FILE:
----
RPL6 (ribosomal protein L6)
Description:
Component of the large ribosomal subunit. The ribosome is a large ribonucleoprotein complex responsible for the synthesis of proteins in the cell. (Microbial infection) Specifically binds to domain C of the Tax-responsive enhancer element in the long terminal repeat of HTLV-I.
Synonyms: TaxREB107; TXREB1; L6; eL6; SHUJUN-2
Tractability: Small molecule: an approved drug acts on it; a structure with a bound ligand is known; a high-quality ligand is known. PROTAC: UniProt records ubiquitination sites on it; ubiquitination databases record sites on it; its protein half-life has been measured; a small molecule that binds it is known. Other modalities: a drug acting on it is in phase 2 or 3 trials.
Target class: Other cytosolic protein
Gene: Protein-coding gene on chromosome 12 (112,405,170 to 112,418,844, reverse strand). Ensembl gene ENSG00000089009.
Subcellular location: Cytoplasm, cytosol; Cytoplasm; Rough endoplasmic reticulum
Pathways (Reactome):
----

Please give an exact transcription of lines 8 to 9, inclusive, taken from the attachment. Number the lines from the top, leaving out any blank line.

Subcellular location: Cytoplasm, cytosol; Cytoplasm; Rough endoplasmic reticulum
Pathways (Reactome):